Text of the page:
Orange County Seal

Posted: Tuesday, April 16, 2013 6:00 am
By TRACY WOOD

The Orange County Grand Jury, citing the county’s 40-year history of political corruption, Monday recommended creation of an independent ethics commission to advise elected officials of ethical pitfalls and increase public confidence in government.

“Trust in government is dependent upon officials that place the public interest ahead of their own,” according to the 32-page report titled, A Call for Ethical Standards: Corruption in Orange County. “(W)e believe that there exists a direct correlation between ethical conduct and good governance.”

The panel recommended the Board of Supervisors create an a blue ribbon commission to study government ethics programs within California and around the nation and, within a year, propose an Orange County ethics reform program that includes oversight.

Supervisor Todd Spitzer said he and Shirley Grindle, author of Orange County’s campaign contribution ordinance, are writing their own ethics commission proposal that they’ll present to the Board of Supervisors next month.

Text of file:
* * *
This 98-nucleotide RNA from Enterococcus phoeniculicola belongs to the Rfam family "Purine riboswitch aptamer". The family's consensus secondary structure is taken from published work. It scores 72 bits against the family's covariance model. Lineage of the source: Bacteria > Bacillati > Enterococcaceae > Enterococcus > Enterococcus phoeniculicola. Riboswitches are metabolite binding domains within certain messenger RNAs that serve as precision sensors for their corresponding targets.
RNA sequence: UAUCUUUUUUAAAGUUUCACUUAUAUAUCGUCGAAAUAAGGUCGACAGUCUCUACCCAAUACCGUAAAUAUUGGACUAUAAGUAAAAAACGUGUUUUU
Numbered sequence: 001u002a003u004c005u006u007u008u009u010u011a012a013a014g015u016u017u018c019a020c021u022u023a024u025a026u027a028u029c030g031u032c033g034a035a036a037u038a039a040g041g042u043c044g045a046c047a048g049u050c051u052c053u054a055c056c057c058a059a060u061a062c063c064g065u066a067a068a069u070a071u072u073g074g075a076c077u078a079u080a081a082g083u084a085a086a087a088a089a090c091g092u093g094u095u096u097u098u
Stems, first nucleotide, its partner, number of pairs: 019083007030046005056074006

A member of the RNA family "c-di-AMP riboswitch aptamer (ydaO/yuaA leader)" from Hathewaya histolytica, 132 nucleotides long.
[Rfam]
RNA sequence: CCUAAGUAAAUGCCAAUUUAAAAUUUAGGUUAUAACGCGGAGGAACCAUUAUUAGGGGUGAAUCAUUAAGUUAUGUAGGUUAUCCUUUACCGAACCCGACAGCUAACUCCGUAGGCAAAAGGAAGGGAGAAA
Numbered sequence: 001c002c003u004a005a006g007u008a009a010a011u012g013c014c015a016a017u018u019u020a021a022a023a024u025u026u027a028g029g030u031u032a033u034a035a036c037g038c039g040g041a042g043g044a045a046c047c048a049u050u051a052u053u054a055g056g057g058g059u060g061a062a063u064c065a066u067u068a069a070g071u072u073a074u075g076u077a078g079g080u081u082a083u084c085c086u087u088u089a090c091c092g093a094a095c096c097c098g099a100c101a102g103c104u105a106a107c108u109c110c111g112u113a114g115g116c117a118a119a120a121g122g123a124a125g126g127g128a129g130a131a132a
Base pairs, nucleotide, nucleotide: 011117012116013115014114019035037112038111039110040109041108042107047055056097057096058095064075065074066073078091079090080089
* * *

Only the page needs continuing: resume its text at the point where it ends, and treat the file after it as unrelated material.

“Their [grand jury] conclusion is right,” said Spitzer. “We need an ethics commission.”

But Board of Supervisors Chairman Shawn Nelson took immediate issue with the grand jury, saying the ethics of any oversight body or blue ribbon commission would be no better that than the ethics of the elected officials who appointed them.

It’s up to the news media and the voters to hold government officials accountable, he said in a telephone interview.

“A truly informed public that votes is the ethics commission,” said Nelson.

But the grand jury said ethics commissioners shouldn’t be appointed by members of any group or agency they would oversee.

“It cannot be emphasized enough that freedom to act without political interference is paramount to the success of any ethics program,” according to the grand jury report.

Supervisor John Moorlach said he’s considering the grand jury’s report and wants to understand all of the issues.

“I still have to react to it,” he said. But, he said, he plans to propose a separate commission to write a county charter and that may be a way to also handle the ethics issues.

To read entire story, click here.